The Akins family has been farming in Lisbon, New York for close to two centuries. That deep history is one of the things that drives them to find the most innovative agricultural practices that will propel them forward into the next century. “We are trying to run a family farm that’s going to last,” says Ryan Akins, who represents the seventh generation on Five Mile Farm.Cows on a carousel? It’s not at the fair; it’s at this Cabot family farm in Lisbon, New York that invested in a new rotary milking parlor to help make both cows and workers happy and healthy. Click To Tweet
Ryan returned home to work closely with his father, Mark after studying animal science and business at Cornell University. His grandparents, Dean and Betty, keep the farm’s maple syrup operation simmering. Sister, Allison, works for Cabot as a brand ambassador, but often makes her way home to help out. Ryan’s wife, Emma, and mom, Becky, are both teachers and do all the tours of the farm.
Requests for those have stepped up since the Akins family invested in a new type of milking parlor that some call a “cow carousel,” but is technically called a rotary parlor. The rotating circle of milking stalls is more user-friendly for employees and also maximizes cow comfort and care.
“It’s a better working environment for both people and cows,” says Ryan, explaining that the parlor was a big investment but is already paying back with efficiencies including significant reduction of time needed to milk the farm’s 700 cows. Less time spent in the milking parlor translates into more relaxed cows who make more efficient use of feed; it also means shorter worker shifts. “The new parlor lets us take a break in the afternoon,” Ryan says, noting that, since farming is a 24/7/365 job, he values downtime for himself and Five Mile’s employees.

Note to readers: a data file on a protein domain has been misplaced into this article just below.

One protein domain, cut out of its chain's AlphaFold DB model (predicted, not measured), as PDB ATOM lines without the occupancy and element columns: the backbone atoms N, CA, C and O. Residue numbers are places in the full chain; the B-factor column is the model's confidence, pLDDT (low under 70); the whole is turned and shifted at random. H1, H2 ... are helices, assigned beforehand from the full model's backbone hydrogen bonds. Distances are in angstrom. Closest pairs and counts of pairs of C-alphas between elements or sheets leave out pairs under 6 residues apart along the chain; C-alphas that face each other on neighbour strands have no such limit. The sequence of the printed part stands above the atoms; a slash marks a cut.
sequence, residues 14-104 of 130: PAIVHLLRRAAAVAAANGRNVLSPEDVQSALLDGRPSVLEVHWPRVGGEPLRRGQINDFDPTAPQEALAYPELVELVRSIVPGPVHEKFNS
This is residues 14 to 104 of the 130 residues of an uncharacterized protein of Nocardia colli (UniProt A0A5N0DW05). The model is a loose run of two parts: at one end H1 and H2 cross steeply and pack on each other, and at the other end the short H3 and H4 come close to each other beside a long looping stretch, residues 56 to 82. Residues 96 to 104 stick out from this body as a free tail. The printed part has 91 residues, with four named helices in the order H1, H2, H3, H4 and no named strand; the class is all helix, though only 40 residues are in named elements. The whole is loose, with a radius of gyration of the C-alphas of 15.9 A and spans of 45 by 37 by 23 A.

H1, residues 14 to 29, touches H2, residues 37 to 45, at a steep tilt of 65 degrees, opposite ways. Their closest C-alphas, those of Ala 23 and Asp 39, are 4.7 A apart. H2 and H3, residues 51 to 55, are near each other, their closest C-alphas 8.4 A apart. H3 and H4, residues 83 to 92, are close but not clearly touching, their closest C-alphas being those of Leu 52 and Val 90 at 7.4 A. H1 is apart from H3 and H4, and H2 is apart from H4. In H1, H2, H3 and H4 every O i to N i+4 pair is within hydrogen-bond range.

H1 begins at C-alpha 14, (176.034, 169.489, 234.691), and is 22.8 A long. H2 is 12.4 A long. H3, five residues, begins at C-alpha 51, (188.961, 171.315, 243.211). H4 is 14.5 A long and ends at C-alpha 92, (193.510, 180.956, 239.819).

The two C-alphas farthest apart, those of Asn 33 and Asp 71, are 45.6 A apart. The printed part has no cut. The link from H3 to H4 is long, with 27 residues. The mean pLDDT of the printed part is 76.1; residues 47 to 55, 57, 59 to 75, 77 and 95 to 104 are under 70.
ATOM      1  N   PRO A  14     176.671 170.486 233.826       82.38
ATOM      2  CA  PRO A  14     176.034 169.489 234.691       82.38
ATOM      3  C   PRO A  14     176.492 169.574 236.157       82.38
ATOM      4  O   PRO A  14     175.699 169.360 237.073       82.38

Like every endeavor on the farm, the rotary parlor met clear criteria for improving performance in a specific area like cow comfort (happy, productive cows) or labor management (happy, productive employees). All new efforts on the farm have at least a 30-year outlook. “We ask ourselves, ‘Are we doing this for immediate satisfaction, or are we building this for the future?’ Everything we do has to be sustainable,” Mark says.
“We’re constantly working on how to produce milk without a large carbon footprint,” Ryan emphasizes. The Akins run careful analysis of all inputs on their farm and refine everything for maximum efficiency and sustainability. They recycle the water used in the milking parlor to flush out other equipment and they capture and divert all rainwater. They have invested in equipment that injects manure into the fields (rather than spreading it on top) for optimal absorption of nutrients and reduction of smell and run-off. Not only does this practice have environmental benefits, it also improves neighborly relations, Mark observes with a chuckle.
“Sustainable management practices to me are not about what will necessarily make us money this year,” explains Ryan, “but about how we’ll make a living on this farm every year for the next several generations.”